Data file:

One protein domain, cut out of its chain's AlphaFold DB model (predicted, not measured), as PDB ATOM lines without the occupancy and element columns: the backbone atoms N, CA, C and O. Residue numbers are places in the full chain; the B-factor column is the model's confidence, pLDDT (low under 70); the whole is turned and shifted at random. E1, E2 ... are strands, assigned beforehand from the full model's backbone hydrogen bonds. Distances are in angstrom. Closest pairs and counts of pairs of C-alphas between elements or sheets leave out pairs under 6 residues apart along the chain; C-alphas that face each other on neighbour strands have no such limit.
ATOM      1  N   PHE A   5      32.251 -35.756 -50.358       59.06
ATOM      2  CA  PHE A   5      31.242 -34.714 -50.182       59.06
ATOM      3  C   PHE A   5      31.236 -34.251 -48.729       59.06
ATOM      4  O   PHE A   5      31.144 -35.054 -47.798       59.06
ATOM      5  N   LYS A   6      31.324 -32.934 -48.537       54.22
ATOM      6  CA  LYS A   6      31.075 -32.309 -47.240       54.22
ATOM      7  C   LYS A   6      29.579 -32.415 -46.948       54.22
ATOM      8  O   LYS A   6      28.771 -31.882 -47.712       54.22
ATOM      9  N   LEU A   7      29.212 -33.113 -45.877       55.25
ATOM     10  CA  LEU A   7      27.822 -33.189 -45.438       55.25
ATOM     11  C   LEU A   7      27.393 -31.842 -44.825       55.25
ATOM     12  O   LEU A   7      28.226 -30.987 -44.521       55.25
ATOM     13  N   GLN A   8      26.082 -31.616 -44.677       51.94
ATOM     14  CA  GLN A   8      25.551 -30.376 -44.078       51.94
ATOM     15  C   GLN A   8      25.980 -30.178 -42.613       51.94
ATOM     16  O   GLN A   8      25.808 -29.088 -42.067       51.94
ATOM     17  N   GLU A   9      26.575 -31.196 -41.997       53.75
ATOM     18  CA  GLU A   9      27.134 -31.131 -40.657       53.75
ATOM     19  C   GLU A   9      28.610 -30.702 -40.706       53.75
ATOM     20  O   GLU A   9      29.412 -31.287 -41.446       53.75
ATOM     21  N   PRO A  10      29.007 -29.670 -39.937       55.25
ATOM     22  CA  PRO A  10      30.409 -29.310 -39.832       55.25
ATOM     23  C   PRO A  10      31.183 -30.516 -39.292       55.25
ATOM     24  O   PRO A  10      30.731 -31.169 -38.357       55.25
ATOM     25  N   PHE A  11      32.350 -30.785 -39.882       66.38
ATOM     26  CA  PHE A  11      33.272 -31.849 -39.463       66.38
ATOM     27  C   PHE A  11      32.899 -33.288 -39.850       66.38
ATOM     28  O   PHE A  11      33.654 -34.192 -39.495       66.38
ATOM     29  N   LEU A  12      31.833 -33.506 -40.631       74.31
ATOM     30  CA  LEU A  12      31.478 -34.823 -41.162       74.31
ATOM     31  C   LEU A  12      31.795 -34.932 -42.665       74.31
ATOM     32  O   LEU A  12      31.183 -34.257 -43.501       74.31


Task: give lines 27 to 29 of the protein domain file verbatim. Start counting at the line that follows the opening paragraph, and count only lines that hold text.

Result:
ATOM     27  C   PHE A  11      32.899 -33.288 -39.850       66.38
ATOM     28  O   PHE A  11      33.654 -34.192 -39.495       66.38
ATOM     29  N   LEU A  12      31.833 -33.506 -40.631       74.31